I love the timelessness and universality of the Catholic faith. My prayer life becomes more enriched when I take myself back through the various phases of the Church – when I think of the early or of the medieval Church. It is also so beautiful to worship with the exact same Mass and receive the same sacraments anywhere in the world. She, the Church, is quite the mystical bride.


How do you perceive God?

I perceive God as a marriage between justice and mercy. Justice urges me to do the right thing, whereas mercy is there to return me to God when I inevitably don’t do what is right, falling short of the life of grace.

We need this balance as frail human beings. Now those two things, justice and mercy, are married in the person of our Lord. If I thought Christ was all mercy, I would probably not mind it if my actions did not tally with truth and justice, and if I thought Christ was all justice, I would feel there was no way I would ever qualify for the Kingdom. So I have to blend Christ’s mercy and justice in my life daily.


What does God expect of us human beings?

God wants us to be stripped of our egos. God wants us to live for Him. God expects us to not cower before what he invites us to do. He encourages us to do the best we can with what we’ve got; whether we’re cloistered monks or busy mothers, God does not want us to bury our talents. God does not strike any of us with the lightning bolt of clear discernment, but he often gives us a very clear No! We have to be bold and brave, and sacrifice our own comforts to share the Gospel in this hurting world.

He also expects us to pay the cost that comes with spreading the truth, because the truth isn’t popular, and we will be rejected by human beings.

God wants us to be radically evangelical with our lives, whether through words or just living the truth. I will paraphrase Blessed Solanus Casey, saying, “I looked on my whole life as giving, and I wanted to give until there is nothing left of me to give because if I am empty I can then be filled by Christ.” Up until his death, Bl. Casey just kept giving and giving, always thinking that there was still more he could be emptied of, and that’s exactly what God wants of us.


You have a special devotion to Blessed Pier Giorgio Frassati. What fascinates you about him?

When I first found out about him I was 24 years old, realizing he was 24 at his passing. I had hopes of representing the US at the Olympics in Turin, his home city. I identified with him as a leader of his peers and one who challenged the evil and modernity around him.

I also found that he loved competitive sports. In the picture of him with a race bib and skis, I discovered a lot of parallels between his life and my own. His struggle to evangelize his peers resonated with me, and I love how he did extraordinary things through his ordinary life. He did all this with humility, calling himself Brother Jerome as he went to many households to support families with medicines or even just with his prayerful companionship.

He did not look for a mission field to convert people halfway across the world, he was just boots on the ground where he was. He was able to be such a powerful leader because he wasn’t a compromiser; he never put down his truth to pick up the partial truth of another person, but stuck absolutely to what he knew to be true, and he lived that out. He did that very cunningly at times. For instance he once said, “I’ll play pool with you, but if you lose, you’re coming to adoration with me tonight.”

There is also an interesting episode relating to my Olympic ring with his name on it. When we were moving to Idaho we were using a trailer which contained many of our belongings. During the trip, however, the vehicle broke down and we had to temporarily abandon the trailer in a small field. Thieves broke in and took various items out of the trailer, which was devastating. Now about three years ago someone contacted me and said he had found a ring with the words Olimpiadi Torino 2006 – Sci Fondo – Beato Pier Giorgio Frassati impressed on it. By googling, this person was able to discover that the ring belonged to me, and offered to sell it back to me.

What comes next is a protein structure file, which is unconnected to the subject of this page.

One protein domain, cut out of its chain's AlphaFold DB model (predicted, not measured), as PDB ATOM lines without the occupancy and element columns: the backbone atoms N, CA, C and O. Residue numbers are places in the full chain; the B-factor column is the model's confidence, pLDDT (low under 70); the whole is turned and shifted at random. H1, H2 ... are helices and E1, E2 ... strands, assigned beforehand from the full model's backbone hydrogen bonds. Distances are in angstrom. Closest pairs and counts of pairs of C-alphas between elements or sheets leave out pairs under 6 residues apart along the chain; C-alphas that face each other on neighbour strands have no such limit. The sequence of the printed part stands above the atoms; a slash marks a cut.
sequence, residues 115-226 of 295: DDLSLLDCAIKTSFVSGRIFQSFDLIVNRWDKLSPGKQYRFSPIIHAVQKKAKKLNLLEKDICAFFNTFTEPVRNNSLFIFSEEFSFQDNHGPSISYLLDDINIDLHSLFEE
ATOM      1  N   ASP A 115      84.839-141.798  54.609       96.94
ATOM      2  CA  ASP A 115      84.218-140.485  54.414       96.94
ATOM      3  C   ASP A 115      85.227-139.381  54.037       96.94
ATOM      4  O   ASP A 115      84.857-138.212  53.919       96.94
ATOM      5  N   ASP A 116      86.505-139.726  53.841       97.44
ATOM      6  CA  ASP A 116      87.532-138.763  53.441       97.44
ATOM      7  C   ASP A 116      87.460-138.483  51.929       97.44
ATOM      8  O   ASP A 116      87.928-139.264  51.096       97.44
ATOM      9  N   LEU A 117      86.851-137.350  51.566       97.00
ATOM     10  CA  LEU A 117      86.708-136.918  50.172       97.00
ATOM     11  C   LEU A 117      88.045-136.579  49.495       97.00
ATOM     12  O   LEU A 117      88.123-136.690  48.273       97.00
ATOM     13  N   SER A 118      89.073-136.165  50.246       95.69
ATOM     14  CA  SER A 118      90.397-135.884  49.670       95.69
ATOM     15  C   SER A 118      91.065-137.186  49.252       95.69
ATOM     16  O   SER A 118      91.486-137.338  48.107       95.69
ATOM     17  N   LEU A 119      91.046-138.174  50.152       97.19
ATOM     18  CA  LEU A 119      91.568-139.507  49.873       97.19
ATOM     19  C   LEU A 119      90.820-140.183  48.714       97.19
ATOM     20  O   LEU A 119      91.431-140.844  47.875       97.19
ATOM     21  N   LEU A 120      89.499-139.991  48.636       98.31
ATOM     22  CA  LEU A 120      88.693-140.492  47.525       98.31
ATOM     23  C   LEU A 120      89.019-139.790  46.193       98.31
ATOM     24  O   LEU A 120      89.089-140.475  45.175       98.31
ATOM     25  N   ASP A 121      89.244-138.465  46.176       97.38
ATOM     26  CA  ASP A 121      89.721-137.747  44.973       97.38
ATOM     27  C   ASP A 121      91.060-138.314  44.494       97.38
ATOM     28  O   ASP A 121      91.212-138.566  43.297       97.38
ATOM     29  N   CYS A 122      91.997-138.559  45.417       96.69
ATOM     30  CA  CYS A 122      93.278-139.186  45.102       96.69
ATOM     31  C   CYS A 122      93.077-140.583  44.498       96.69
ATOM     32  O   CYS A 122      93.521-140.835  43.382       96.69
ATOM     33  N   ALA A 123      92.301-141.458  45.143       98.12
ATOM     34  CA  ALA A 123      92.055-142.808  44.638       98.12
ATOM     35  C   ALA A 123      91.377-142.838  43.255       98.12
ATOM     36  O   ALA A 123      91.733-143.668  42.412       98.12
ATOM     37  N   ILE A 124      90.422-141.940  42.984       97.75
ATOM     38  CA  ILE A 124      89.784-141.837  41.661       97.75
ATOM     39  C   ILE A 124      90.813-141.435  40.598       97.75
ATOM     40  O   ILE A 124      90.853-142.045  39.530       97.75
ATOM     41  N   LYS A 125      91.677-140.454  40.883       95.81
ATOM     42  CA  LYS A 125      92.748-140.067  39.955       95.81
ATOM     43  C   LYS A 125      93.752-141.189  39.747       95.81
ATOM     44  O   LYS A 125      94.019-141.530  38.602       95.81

A flood of emotion came over me because that ring represented more than 10,000 hours of my life, blood, sweat and tears to become a cross country champion and a soul sister to Frassati.

Ultimately the ring was shipped back to me and I was able to reunite with my brother in the faith Pier Giorgio Frassati. I became conscious that it was Blessed Frassati who restored that ring back to me in such an interesting twist of the plot.

I have a particular link with this saintly person. About three months ago I was evangelizing students at Coeur du Christ Catholic High School in Coeur d’Alene, Idaho, and found that the story of Blessed Frassati resonates with the students there because of his sportsmanship qualities. It was Pope St. John Paul II who popularized the figure of Blessed Frassati in the US when he held the World Youth Day in Denver in 1993. He is the man of the beatitudes, much better known today than when I first wrote his name on my skis and raced in the Olympics.


BORN IN Gunnison, Colorado on November 14, 1980, Rebecca Quinn Dussault is an American  cross-country skier who has various national and international titles. Most notably Dussault represented her country in the 2006 Winter Olympics held in Turin, Italy. Dussault is known for her zeal for her faith and active Catholic lifestyle.

Dussault now lives on a homestead in Sandpoint, Idaho, where she homeschools her children. Married for almost 25 years to Sharbel, she now has seven children from ages of 22 years to 11 months old, and a 17 month-old grandson.

Dussault still actively competes in her local region, coaches kids’ teams, and has founded Fit Catholic Mom to serve Catholic mothers to the fullness of their vocation being holy and healthy. Find her online at: www.fitcatholicmom.com, www.rebeccadussault.com and @fitcatholicmom


Updated on May 06 2024